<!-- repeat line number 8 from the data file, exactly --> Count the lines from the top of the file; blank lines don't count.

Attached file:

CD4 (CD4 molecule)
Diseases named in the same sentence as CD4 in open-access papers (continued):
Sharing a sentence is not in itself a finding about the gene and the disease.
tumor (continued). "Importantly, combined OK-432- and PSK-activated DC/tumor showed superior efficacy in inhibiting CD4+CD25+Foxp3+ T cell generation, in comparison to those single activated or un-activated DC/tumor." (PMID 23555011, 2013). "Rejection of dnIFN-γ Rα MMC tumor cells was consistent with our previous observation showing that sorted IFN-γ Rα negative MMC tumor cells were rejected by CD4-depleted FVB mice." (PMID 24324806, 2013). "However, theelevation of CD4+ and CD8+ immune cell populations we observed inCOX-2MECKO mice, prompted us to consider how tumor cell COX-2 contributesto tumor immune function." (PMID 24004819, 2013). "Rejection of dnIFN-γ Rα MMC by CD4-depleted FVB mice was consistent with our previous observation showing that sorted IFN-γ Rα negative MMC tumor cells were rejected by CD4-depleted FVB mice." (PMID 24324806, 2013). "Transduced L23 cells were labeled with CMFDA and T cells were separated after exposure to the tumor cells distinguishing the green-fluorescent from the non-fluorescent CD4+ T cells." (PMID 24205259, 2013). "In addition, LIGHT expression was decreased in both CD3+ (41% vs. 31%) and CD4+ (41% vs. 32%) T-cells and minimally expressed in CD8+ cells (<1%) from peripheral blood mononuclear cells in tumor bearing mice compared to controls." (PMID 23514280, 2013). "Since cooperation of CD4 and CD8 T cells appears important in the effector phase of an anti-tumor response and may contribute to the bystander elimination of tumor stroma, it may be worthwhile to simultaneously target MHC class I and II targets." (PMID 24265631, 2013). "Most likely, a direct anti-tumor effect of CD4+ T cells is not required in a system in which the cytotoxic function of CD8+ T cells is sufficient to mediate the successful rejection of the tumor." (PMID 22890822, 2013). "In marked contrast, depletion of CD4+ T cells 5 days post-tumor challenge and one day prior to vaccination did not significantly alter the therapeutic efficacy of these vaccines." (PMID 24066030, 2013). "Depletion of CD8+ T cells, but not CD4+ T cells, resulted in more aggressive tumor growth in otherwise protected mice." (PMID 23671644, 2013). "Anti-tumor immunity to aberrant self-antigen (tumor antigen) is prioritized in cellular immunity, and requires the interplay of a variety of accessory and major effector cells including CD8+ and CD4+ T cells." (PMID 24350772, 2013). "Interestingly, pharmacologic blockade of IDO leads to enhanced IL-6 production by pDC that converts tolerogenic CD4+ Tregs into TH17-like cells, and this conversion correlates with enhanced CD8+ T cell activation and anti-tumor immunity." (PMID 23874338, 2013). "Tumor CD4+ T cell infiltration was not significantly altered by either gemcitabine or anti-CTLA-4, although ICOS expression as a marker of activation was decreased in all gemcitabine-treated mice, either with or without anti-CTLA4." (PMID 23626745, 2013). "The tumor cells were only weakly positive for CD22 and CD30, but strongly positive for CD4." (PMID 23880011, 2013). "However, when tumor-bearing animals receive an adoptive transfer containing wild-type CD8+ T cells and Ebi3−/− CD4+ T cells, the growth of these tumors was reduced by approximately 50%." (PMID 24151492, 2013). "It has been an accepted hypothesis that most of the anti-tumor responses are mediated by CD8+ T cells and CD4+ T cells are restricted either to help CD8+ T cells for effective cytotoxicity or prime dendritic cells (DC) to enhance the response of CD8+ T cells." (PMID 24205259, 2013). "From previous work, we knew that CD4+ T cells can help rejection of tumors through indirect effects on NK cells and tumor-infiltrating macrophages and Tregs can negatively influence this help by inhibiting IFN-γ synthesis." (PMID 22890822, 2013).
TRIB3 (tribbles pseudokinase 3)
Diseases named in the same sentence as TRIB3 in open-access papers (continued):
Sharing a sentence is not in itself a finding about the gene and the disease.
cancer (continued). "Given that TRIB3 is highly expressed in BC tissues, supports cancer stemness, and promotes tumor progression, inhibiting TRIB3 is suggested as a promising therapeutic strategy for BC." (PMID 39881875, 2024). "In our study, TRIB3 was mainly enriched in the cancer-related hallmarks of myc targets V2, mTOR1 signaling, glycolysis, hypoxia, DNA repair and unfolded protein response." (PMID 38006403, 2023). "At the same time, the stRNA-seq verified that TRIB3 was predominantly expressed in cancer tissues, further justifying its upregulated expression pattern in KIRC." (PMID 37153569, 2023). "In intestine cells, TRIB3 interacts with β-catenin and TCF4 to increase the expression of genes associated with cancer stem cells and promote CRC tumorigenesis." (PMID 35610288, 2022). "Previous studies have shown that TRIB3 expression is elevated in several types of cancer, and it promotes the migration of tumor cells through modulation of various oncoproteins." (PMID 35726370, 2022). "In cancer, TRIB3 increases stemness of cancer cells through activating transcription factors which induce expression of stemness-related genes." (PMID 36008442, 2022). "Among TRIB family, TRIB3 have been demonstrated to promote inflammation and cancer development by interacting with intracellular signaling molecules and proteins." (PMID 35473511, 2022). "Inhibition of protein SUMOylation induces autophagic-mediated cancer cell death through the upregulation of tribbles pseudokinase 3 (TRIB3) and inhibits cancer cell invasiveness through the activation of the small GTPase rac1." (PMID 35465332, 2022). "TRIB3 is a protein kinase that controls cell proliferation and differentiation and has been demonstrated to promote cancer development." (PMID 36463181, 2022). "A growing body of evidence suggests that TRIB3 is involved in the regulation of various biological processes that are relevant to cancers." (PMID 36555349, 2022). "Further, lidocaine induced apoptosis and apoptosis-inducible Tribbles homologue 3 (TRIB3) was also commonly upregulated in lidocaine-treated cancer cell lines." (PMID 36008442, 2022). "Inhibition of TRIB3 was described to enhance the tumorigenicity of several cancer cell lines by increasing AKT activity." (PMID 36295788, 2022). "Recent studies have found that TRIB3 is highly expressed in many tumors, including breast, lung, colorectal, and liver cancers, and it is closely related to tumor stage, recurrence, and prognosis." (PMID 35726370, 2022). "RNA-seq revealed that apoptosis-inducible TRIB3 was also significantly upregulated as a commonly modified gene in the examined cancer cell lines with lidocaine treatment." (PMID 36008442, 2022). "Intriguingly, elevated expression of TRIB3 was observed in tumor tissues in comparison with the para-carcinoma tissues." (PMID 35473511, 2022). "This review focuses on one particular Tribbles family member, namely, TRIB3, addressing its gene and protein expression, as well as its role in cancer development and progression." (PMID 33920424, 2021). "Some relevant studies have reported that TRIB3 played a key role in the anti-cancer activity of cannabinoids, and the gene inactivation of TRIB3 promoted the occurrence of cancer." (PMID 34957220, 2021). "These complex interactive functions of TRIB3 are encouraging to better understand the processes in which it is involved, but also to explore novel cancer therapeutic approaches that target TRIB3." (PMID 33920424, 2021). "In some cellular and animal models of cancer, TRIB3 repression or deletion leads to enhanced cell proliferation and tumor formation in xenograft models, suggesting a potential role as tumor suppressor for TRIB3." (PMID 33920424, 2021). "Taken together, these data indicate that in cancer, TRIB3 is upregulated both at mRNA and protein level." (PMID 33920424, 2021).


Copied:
cancer (continued). "Given that TRIB3 is highly expressed in BC tissues, supports cancer stemness, and promotes tumor progression, inhibiting TRIB3 is suggested as a promising therapeutic strategy for BC." (PMID 39881875, 2024). "In our study, TRIB3 was mainly enriched in the cancer-related hallmarks of myc targets V2, mTOR1 signaling, glycolysis, hypoxia, DNA repair and unfolded protein response." (PMID 38006403, 2023). "At the same time, the stRNA-seq verified that TRIB3 was predominantly expressed in cancer tissues, further justifying its upregulated expression pattern in KIRC." (PMID 37153569, 2023). "In intestine cells, TRIB3 interacts with β-catenin and TCF4 to increase the expression of genes associated with cancer stem cells and promote CRC tumorigenesis." (PMID 35610288, 2022). "Previous studies have shown that TRIB3 expression is elevated in several types of cancer, and it promotes the migration of tumor cells through modulation of various oncoproteins." (PMID 35726370, 2022). "In cancer, TRIB3 increases stemness of cancer cells through activating transcription factors which induce expression of stemness-related genes." (PMID 36008442, 2022). "Among TRIB family, TRIB3 have been demonstrated to promote inflammation and cancer development by interacting with intracellular signaling molecules and proteins." (PMID 35473511, 2022). "Inhibition of protein SUMOylation induces autophagic-mediated cancer cell death through the upregulation of tribbles pseudokinase 3 (TRIB3) and inhibits cancer cell invasiveness through the activation of the small GTPase rac1." (PMID 35465332, 2022). "TRIB3 is a protein kinase that controls cell proliferation and differentiation and has been demonstrated to promote cancer development." (PMID 36463181, 2022). "A growing body of evidence suggests that TRIB3 is involved in the regulation of various biological processes that are relevant to cancers." (PMID 36555349, 2022). "Further, lidocaine induced apoptosis and apoptosis-inducible Tribbles homologue 3 (TRIB3) was also commonly upregulated in lidocaine-treated cancer cell lines." (PMID 36008442, 2022). "Inhibition of TRIB3 was described to enhance the tumorigenicity of several cancer cell lines by increasing AKT activity." (PMID 36295788, 2022). "Recent studies have found that TRIB3 is highly expressed in many tumors, including breast, lung, colorectal, and liver cancers, and it is closely related to tumor stage, recurrence, and prognosis." (PMID 35726370, 2022). "RNA-seq revealed that apoptosis-inducible TRIB3 was also significantly upregulated as a commonly modified gene in the examined cancer cell lines with lidocaine treatment." (PMID 36008442, 2022). "Intriguingly, elevated expression of TRIB3 was observed in tumor tissues in comparison with the para-carcinoma tissues." (PMID 35473511, 2022). "This review focuses on one particular Tribbles family member, namely, TRIB3, addressing its gene and protein expression, as well as its role in cancer development and progression." (PMID 33920424, 2021). "Some relevant studies have reported that TRIB3 played a key role in the anti-cancer activity of cannabinoids, and the gene inactivation of TRIB3 promoted the occurrence of cancer." (PMID 34957220, 2021). "These complex interactive functions of TRIB3 are encouraging to better understand the processes in which it is involved, but also to explore novel cancer therapeutic approaches that target TRIB3." (PMID 33920424, 2021). "In some cellular and animal models of cancer, TRIB3 repression or deletion leads to enhanced cell proliferation and tumor formation in xenograft models, suggesting a potential role as tumor suppressor for TRIB3." (PMID 33920424, 2021). "Taken together, these data indicate that in cancer, TRIB3 is upregulated both at mRNA and protein level." (PMID 33920424, 2021).